While the sublime esthetic that I sense in Mormonism provokes me emotionally, it also demands rationality of me. This has led to some distress. As a teenager, I felt accumulating tension whenever someone would claim to “know the Church is true” for reasons that appeared to be no more than emotional. As a young adult, I experimented with prioritizing such emotions above the rational, as a way of psychologically managing disillusionment with some interpretations of Mormonism that are plainly inconsistent with history and science, but that only made the tension worse. Over time, I settled into an integrative work, trusting that the emotional and the rational would prove complementary: without reason, it’s not true; without emotion, it’s not beautiful; and without either, it’s not good. This has resulted in disagreements with some fellow Mormons, who reasonably (and yet ironically) interpret aspects of our scriptural and prophetic tradition as marginalizations or rejections of rationality. Yet I contend that the general gist and thrust of Mormonism, and certainly the understanding and motivation it actually gives me, is toward integration of the emotional and the rational in a sublime vision and practically transformative action.
I’ve written before on the value of religion generally, particularly when provocative of and true to a radically flourishing life, and while I’ve found that value manifest to varying degrees in various interpretations of all major religions, none has manifest it to me more clearly, profoundly, and boldly than has Mormonism. Of course it may be only that I’m irredeemably Mormon, but I believe it’s also more than that. After all, is there any other major religion that explicitly proposes to make gods and saviors of humanity? That encourages us beyond satisfaction with anything short of the creative and compassionate capacity of God? That interprets Christian discipleship more immersively? Is there any other major religion that is more advanced in its realization that posthumanity always has been and will be the practical culmination of all pantheons and theologies and forthtellings and posthuman projections? Not that I know of.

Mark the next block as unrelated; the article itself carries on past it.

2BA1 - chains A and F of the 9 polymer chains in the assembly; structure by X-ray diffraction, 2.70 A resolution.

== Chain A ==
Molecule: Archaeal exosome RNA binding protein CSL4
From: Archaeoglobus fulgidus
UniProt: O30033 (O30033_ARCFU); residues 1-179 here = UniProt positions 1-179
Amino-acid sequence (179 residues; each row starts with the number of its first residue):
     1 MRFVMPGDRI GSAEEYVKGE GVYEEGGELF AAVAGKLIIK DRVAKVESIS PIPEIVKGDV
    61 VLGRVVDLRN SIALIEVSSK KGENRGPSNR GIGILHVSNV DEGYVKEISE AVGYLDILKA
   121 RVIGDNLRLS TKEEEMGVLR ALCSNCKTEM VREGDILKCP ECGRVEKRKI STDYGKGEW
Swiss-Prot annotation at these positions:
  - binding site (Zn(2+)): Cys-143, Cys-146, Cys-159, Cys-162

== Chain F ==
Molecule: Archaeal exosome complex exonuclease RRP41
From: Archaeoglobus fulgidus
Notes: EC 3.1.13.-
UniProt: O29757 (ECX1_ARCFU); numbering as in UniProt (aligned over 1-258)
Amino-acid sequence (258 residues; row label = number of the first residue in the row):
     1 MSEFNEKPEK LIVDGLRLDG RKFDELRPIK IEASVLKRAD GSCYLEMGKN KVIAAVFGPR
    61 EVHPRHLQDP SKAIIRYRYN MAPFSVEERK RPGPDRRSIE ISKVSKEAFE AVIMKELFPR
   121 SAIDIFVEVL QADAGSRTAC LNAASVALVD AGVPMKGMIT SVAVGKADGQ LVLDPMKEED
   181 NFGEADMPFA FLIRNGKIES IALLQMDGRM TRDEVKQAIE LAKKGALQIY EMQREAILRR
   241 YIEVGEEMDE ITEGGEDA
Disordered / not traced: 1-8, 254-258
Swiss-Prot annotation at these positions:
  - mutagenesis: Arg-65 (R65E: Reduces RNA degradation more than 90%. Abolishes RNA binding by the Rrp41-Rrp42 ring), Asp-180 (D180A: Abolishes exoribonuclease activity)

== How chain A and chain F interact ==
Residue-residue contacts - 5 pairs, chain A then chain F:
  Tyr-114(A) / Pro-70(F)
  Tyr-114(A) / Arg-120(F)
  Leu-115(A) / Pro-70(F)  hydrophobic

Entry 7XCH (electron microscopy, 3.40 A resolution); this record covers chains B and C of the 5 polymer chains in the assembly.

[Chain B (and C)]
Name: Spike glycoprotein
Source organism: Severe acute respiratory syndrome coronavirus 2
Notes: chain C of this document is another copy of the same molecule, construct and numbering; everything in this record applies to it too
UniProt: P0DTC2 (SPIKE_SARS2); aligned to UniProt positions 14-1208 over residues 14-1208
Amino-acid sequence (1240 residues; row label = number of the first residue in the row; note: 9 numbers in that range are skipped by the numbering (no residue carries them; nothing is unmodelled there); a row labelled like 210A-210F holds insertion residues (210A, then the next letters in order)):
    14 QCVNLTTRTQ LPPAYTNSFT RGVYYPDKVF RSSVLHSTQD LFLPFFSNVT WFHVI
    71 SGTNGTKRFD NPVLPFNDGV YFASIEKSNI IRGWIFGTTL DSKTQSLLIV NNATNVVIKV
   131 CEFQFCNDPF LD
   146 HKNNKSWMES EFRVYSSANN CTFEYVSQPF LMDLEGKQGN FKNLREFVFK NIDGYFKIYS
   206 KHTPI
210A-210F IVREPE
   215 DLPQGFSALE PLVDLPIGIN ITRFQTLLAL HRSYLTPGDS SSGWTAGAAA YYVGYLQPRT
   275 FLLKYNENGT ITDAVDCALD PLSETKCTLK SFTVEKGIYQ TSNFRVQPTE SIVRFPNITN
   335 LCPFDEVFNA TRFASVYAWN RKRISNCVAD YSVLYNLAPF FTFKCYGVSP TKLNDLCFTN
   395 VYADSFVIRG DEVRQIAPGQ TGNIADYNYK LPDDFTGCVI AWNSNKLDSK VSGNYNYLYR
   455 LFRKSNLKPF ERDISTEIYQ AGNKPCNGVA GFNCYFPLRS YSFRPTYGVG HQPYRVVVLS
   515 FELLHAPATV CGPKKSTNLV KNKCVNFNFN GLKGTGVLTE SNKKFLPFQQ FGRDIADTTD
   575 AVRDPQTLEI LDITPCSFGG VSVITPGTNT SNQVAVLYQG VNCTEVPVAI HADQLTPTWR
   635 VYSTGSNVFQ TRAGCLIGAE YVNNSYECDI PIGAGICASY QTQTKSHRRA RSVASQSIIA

How is that manifest in practice? Imperfectly. When I visit Welfare Square, I still find the hungry and the destitute, but I also find a people that is actually dedicating uncommon percentages of its time and resources to pursue a shared vision of a better world beyond present notions of poverty and suffering. When I visit the Family History Library, I still find the dead and the superstitious, but I also find a people that is actually amassing unparalleled amounts of family history data, which may yet empower us to redeem our dead as surely as anything in our world can. When I visit the Mission Training Center, I still find the naive and the disingenuous, but I also find a people that is unusually committed to engaging in the world, not from the safety of secular superficiality or misrecognized objectivity, but at risk of deeply interpersonal forays into values, meanings, and purposes. When I visit my local congregation, I still find the disagreeing and the disagreeable, but I also find an opportunity to reconcile with my people, perhaps to raise each other together and become that which we aspire to be. So I wonder, perhaps with you, “To whom shall we go?” And it seems that the answer is as ancient as it is new: “You have the words of eternal life.”
A fevered voice interrupted their contemplation. It expressed full satisfaction in the appearance of the valley as a resting place for the Saints and as ample repayment for the journey. “This is the right place. Drive on.” After gazing a while longer on the scenery, they traveled into the valley four miles to an encampment that had arrived two days before. On the banks of two small streams of pure water, the encampment had already commenced plowing; and having broken about five acres of ground, it had already begun planting potatoes.